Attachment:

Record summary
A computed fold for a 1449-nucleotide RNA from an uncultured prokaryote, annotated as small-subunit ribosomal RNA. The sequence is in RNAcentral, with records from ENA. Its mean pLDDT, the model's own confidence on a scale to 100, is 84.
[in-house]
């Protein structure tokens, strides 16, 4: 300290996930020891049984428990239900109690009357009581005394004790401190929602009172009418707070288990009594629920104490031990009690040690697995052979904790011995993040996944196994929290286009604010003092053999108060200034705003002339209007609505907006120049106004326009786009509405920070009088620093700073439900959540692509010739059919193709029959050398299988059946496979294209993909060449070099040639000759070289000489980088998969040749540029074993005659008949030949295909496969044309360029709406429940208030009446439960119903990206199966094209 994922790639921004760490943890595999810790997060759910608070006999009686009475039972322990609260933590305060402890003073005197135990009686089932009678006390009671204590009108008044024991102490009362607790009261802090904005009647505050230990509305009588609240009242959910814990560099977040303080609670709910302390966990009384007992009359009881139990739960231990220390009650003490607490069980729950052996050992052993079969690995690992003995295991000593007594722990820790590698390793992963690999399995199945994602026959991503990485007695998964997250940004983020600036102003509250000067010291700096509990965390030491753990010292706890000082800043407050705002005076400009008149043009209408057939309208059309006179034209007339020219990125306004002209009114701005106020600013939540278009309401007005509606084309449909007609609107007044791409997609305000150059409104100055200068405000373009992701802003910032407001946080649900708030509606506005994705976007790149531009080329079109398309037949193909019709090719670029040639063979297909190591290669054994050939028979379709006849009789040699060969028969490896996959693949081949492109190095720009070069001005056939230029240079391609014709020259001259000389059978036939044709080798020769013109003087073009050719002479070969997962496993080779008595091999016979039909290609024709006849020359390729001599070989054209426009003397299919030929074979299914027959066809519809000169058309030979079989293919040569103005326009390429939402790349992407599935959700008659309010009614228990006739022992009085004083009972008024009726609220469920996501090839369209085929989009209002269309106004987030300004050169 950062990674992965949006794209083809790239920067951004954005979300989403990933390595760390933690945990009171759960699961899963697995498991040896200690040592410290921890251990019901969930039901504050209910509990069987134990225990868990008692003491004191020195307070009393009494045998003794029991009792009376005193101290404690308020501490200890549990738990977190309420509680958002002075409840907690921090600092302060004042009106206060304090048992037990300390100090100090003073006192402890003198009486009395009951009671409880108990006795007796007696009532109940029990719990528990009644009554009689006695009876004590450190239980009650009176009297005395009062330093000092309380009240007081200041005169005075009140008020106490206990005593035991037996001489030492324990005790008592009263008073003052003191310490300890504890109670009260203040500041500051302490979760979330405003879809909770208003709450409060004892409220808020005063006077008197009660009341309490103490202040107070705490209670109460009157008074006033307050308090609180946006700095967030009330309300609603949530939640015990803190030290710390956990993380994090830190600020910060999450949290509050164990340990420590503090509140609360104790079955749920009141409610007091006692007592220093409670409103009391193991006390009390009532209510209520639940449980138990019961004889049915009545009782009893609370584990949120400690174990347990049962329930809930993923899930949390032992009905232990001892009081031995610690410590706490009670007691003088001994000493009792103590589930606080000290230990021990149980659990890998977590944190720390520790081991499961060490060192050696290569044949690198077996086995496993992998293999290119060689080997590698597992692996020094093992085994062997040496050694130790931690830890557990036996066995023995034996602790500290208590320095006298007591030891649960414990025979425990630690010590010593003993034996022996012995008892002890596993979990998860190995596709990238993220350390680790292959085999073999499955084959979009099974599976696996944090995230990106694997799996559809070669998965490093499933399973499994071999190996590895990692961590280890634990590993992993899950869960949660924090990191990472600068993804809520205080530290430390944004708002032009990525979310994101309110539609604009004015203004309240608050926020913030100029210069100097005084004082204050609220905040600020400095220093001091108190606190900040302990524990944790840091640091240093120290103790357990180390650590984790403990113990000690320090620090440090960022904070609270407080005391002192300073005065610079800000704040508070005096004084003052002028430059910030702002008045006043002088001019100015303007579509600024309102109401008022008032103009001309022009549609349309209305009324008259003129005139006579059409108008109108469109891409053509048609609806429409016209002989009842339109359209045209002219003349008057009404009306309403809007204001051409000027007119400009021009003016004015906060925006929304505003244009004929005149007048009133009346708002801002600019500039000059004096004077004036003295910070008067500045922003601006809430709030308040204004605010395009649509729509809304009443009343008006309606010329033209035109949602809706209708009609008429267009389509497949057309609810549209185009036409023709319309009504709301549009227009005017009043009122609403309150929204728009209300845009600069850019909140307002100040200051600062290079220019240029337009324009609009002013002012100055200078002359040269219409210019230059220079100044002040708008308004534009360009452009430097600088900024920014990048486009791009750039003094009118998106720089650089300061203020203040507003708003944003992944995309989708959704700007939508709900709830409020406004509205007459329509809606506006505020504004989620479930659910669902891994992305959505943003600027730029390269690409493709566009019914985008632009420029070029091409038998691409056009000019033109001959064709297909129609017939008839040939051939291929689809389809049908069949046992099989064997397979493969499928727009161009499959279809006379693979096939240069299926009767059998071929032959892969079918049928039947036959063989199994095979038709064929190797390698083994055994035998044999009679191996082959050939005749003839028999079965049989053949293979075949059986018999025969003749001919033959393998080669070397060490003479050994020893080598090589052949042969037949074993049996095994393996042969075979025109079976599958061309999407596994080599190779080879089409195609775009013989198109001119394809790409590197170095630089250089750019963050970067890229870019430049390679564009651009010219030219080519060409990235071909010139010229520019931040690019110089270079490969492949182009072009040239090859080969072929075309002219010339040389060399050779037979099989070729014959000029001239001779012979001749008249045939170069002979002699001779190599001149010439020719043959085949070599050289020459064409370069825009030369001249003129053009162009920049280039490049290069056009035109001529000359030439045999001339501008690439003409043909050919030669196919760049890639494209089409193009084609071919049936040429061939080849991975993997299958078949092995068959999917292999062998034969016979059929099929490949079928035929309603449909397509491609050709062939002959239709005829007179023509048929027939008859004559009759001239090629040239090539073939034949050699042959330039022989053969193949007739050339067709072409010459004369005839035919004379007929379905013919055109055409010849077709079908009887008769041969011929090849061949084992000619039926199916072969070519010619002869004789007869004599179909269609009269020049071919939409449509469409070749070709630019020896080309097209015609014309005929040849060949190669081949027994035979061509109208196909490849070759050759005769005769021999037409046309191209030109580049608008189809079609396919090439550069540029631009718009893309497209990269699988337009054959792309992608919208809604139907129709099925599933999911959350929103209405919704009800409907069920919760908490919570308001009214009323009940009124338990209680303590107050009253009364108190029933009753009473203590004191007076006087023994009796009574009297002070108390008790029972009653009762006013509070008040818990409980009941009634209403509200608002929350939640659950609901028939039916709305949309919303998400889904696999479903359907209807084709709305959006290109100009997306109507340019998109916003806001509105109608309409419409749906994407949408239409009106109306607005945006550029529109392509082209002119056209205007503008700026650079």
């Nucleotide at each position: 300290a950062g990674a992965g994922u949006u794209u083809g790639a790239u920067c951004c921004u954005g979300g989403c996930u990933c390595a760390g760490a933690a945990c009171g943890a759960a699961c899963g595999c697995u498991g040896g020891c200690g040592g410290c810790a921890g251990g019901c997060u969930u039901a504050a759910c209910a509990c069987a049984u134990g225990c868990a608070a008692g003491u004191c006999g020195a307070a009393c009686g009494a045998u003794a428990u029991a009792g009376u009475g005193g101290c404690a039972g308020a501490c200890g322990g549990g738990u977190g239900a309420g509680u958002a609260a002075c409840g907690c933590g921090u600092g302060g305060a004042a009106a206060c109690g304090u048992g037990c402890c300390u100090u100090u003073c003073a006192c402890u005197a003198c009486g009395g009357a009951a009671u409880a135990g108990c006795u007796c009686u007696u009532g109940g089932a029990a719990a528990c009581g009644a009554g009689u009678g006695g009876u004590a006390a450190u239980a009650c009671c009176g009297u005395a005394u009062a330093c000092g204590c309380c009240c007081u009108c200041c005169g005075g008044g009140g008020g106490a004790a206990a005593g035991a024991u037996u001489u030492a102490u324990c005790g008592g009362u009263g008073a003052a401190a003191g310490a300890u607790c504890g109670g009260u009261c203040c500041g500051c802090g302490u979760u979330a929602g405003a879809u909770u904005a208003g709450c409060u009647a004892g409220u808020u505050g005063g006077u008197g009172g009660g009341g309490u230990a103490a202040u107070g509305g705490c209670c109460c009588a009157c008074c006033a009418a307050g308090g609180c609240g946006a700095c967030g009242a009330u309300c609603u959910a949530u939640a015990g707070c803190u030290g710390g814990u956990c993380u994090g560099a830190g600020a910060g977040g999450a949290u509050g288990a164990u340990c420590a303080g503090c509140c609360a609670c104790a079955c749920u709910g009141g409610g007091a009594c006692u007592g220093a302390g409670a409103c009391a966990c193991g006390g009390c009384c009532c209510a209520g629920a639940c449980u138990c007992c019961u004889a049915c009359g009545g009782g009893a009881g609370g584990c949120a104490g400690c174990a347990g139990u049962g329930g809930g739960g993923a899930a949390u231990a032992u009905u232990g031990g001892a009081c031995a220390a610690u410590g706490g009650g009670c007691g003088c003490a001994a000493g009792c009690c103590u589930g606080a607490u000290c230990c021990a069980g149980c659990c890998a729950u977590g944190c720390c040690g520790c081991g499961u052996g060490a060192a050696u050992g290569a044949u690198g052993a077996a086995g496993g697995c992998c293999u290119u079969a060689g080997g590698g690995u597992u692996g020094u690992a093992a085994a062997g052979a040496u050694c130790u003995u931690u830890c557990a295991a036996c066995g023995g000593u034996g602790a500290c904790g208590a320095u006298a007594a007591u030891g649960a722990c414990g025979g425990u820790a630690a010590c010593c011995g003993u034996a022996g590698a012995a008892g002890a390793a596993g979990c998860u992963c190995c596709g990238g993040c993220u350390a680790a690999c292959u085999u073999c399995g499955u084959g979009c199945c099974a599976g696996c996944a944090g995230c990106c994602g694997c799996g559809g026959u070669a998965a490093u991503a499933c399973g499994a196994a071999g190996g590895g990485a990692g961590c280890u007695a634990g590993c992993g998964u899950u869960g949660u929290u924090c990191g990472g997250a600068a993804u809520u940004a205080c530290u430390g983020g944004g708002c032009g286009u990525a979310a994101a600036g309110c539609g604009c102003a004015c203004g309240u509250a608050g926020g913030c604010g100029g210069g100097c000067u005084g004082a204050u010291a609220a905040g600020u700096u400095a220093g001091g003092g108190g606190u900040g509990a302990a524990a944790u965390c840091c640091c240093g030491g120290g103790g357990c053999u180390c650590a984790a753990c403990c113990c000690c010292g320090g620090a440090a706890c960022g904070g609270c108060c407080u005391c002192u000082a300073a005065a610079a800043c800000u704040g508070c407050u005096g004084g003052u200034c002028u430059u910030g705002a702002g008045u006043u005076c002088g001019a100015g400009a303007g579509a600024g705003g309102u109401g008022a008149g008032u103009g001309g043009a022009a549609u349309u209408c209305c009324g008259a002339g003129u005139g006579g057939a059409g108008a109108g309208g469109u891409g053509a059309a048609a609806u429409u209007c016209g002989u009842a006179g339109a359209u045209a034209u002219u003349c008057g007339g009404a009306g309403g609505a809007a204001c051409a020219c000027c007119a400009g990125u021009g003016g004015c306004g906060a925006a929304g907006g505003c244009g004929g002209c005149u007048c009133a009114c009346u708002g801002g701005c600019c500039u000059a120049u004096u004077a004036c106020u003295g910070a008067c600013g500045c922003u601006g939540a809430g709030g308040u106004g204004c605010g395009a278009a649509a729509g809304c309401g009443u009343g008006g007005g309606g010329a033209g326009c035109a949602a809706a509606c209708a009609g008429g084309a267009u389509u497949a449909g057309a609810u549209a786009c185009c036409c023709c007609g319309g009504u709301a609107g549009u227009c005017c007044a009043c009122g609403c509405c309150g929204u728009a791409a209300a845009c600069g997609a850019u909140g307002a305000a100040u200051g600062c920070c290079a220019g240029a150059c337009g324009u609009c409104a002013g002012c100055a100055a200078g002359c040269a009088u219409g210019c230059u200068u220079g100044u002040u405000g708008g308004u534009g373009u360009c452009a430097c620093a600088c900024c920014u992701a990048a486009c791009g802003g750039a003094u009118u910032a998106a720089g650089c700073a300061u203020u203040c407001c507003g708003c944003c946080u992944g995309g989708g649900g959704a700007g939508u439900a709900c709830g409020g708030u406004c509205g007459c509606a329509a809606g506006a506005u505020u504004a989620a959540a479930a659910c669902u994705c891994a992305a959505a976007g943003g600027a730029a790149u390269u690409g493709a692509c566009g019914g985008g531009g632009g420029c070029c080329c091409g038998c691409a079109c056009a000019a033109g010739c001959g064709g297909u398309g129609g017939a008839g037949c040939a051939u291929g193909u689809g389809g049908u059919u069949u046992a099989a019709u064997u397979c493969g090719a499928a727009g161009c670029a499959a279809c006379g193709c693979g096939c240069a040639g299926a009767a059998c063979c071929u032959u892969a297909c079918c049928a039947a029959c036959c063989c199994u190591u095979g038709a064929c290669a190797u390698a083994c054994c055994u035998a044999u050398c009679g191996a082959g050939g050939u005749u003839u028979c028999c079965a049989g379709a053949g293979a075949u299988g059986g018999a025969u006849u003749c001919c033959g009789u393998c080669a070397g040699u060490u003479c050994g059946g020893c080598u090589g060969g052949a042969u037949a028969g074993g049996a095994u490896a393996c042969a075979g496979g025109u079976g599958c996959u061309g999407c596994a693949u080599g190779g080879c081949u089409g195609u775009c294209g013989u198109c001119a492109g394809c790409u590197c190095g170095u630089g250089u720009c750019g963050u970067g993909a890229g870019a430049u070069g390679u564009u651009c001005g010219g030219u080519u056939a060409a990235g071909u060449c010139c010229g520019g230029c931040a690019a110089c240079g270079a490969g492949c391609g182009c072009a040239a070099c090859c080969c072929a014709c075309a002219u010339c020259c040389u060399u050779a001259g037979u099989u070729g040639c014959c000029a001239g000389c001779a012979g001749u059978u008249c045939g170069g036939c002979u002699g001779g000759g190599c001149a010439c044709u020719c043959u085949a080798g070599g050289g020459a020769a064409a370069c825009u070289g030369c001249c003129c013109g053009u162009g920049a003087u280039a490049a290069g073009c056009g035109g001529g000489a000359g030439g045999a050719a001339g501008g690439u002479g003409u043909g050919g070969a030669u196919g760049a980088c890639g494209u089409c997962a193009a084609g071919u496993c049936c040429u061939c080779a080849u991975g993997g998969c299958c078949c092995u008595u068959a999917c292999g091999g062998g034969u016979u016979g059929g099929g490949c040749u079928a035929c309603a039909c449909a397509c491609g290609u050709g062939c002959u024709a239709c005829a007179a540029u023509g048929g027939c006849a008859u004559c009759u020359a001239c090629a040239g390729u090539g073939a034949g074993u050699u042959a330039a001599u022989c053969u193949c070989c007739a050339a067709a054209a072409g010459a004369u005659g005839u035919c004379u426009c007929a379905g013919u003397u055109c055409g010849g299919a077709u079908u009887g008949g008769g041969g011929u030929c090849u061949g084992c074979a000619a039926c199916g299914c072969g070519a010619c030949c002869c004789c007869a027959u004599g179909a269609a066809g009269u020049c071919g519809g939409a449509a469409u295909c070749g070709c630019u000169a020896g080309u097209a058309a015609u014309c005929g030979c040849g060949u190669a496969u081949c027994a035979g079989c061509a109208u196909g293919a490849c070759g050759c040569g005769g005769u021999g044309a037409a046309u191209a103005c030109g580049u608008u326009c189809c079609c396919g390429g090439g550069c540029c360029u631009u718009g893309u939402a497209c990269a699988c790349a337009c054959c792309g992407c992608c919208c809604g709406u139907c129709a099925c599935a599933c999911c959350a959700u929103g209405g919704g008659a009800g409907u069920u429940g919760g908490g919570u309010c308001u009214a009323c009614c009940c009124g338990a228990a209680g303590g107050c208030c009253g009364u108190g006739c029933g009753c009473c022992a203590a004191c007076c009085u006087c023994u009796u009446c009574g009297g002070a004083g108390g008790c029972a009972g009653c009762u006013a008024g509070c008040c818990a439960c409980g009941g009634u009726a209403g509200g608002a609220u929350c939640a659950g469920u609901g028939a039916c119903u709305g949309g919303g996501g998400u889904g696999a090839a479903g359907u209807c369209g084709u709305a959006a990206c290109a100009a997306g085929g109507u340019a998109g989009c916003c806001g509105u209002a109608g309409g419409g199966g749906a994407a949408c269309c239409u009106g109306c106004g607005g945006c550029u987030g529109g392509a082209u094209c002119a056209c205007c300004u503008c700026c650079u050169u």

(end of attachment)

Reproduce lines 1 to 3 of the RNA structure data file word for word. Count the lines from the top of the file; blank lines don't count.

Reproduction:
Record summary
A computed fold for a 1449-nucleotide RNA from an uncultured prokaryote, annotated as small-subunit ribosomal RNA. The sequence is in RNAcentral, with records from ENA. Its mean pLDDT, the model's own confidence on a scale to 100, is 84.
[in-house]